They are among the closest places to the lagoon and have most of their buildings already affected by the waves. A property owner adjacent Jakande Housing Estate, Mayowa Obabulejo, wants relevant authorities to come to their aid fast enough and help them tackle the soil degradation presently faced in the area. He fears that things could get worse if delayed. “We are facing a huge challenge and this is very dangerous for those of us living along the coastlines. Government should please come to our rescue before we lose our lives and all that we have laboured for.” Desmond Majekodunmi, renowned environmental rights activist, says except urgent and far-reaching steps are taken to address the fundamental issues involved, most highbrow areas on the island might not exist in the near future.
“The Lagos coast is being seriously threatened by the erosion caused by man’s activity which started over 80 years ago with the construction of the Bar Beach and lighthouse beach groins by the British Colonial Government to protect the natural ports of Apapa and Marina. “Since then, it has been tales of woes for communities along our coast. They have not even helped matters with their incessant sand digging and removal of thousands of tons of protective seashells. Very soon Lekki and other coastal areas with all the monumental investments will be run over by water if urgent steps are not taken to save the shorelines,” he said. Philip Oguesi, founder of Community Agenda for Peace, a non-governmental organization, agrees with Majekodunmi that there is serious danger ahead for plush areas along the Lagos coastline like Lekki, Victoria Garden City, Oniru Housing Estate, Ikoyi and the rest if measure are not taken to protect their environment from flood. “I remember in the 70s, before you get to the shoreline, you would walk miles upon miles but sadly, that is not so today. It might get worse and unless a strategic and drastic action plan is formulated, these places might not be in existence in the near future.
“Our NGO is basically advocacy-inclined especially in peace building. So we volunteered to use this platform to advocate and appeal to the government to heed to the cry of those living in the coastlines,” he said. Although climate change has been a major reason for the surge according to the experts, human activities also account for some of the problems. Abandoned shipwrecks along the Lagos coastline obstructing the free flow of water, is only one in a long list. Larry Awosika, a professor and director of the Nigerian Institute of Oceanography and Marine Research, Victoria Island, thinks, “Lagos and Lekki barrier Lagoon systems habouring large real estate could lose about well over 584 and 602 square kilometres of land from erosion and inundation” and that “such adverse impact will affect the residential, commercial and tourist facilities on the Victoria Island, Ikoyi and Lagos Islands valued at well over $12 billion.”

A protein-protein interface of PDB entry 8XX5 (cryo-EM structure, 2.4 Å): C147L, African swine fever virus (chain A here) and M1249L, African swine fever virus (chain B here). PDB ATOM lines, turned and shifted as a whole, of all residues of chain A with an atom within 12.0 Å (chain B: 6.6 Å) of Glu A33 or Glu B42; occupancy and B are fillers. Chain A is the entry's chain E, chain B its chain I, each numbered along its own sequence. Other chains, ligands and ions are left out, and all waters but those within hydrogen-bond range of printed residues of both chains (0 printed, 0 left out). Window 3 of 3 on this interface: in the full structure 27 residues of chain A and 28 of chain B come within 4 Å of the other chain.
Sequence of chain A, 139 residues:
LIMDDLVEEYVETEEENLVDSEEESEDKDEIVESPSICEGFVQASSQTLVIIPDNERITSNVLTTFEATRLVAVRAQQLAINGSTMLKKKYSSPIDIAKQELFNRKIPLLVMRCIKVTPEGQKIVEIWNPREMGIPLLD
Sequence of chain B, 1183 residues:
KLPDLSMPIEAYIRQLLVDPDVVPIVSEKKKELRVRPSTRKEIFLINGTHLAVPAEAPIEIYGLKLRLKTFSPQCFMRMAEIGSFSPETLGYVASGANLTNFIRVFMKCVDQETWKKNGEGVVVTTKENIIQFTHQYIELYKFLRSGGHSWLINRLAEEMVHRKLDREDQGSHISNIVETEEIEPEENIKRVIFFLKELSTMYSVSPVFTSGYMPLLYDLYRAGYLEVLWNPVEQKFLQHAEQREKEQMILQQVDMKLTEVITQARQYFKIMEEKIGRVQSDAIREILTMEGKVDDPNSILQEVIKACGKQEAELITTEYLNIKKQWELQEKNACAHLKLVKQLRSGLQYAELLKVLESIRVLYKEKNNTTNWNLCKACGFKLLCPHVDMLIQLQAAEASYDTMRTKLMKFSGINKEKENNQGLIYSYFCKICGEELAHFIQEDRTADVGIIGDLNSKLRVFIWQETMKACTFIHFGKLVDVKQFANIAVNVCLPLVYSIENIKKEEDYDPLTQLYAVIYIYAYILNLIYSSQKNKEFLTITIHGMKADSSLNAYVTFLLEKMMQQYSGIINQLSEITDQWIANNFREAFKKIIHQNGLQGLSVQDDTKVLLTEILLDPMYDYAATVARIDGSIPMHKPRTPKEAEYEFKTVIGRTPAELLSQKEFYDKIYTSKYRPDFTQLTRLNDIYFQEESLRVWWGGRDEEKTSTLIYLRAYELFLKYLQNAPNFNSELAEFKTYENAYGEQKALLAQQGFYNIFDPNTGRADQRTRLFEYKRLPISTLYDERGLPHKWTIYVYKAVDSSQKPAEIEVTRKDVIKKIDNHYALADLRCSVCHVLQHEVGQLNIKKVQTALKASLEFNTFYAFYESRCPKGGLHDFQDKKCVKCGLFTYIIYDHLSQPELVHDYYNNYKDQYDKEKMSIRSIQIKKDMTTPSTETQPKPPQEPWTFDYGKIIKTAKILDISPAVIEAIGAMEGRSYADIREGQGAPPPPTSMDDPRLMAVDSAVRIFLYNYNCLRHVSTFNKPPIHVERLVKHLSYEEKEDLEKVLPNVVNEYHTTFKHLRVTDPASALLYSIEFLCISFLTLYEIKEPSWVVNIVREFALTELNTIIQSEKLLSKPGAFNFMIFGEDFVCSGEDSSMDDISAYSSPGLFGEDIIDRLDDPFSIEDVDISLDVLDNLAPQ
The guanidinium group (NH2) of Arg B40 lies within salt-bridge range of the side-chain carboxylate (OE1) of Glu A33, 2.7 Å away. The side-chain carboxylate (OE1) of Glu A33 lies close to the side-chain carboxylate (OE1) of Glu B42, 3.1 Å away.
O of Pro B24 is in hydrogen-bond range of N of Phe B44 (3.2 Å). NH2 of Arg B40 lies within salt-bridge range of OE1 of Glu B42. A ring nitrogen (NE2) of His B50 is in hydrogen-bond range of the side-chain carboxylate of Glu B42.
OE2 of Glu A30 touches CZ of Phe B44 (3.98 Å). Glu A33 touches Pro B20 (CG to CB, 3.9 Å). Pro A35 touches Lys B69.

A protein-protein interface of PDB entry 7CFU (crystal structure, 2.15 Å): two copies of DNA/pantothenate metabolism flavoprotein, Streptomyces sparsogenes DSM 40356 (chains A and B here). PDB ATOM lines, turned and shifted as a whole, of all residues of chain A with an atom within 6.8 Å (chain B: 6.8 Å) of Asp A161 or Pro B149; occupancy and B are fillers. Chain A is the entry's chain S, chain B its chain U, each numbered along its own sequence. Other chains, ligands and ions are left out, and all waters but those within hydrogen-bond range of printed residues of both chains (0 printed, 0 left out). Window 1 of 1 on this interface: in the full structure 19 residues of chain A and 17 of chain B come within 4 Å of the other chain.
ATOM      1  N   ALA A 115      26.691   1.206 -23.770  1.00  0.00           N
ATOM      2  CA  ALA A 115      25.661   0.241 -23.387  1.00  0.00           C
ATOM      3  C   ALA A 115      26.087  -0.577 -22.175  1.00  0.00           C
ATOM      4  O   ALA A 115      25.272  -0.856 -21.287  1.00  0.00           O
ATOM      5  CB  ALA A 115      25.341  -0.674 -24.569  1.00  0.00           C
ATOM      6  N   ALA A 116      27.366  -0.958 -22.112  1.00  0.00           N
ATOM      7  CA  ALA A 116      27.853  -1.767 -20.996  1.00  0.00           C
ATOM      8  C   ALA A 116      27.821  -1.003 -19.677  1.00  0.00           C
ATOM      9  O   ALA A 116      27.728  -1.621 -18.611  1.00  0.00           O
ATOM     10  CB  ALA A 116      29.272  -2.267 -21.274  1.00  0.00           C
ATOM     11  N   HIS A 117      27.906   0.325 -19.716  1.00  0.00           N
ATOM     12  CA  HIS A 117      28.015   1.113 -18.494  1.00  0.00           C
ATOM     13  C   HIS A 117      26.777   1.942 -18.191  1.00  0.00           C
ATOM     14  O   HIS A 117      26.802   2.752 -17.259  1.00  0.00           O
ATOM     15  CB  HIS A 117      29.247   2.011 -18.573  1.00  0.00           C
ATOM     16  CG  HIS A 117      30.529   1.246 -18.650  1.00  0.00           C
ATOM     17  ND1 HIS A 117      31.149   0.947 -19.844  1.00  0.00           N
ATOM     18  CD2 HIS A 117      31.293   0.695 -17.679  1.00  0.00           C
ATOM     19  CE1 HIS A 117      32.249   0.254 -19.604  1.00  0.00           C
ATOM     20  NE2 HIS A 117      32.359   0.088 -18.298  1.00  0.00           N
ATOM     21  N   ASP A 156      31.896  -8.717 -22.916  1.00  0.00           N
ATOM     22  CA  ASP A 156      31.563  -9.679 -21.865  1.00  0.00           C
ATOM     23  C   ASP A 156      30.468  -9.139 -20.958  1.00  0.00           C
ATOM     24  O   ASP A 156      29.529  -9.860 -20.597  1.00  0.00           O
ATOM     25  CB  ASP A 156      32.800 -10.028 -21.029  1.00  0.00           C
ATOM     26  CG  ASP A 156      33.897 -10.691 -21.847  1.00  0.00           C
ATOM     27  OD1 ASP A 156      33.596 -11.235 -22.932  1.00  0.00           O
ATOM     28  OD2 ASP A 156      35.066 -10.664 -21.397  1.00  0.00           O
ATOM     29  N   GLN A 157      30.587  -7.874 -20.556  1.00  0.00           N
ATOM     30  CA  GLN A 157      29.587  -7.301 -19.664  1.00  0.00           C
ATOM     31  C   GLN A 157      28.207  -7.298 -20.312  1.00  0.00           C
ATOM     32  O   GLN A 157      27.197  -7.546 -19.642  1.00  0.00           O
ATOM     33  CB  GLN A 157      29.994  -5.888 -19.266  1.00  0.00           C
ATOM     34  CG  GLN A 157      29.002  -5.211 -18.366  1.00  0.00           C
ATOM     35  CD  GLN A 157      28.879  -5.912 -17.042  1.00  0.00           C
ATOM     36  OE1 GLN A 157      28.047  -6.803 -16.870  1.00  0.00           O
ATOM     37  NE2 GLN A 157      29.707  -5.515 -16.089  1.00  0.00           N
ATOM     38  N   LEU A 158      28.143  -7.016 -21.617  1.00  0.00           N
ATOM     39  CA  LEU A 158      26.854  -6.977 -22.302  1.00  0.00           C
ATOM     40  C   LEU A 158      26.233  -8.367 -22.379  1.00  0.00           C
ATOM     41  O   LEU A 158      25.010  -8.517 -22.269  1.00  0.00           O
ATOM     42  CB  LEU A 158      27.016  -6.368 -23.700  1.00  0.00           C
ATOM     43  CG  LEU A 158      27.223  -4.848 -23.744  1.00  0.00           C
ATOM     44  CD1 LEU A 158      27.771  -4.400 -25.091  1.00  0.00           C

This is not the type of news property owners in this part of the city would love to hear but it is a reality they must painfully accept. In 2011, the Lagos State government started moves to reclaim part of the Atlantic Ocean and build a city there. It plans to win back some nine million square metres of land 2.4 kilometres into the ocean south of Ahmadu Bello Way.
The proposed city – Eko Atlantic City – would be one and a half times the size of current Victoria Island and would have the strength to house more than 300, 000 persons. Even though corporate entities and rich individuals are already paying for plots of land in the ‘new’ city expected to fully emerge four years from now, not many believe in the project owing to the ruthless rage of the waters in this axis lately especially with the washing away of the Kuramo beach only a few weeks ago.
Apart from Lekki, Ikoyi, Victoria Island, other places like Apapa where the combined threat of ocean surge and heavy rains is threatening to wreck havoc, could be in for some serious scrutiny as well. Experts say if government fails to act, the entire area together with their eye-catching treasures could be swallowed up the next time nature completely unleashes its fury on the city.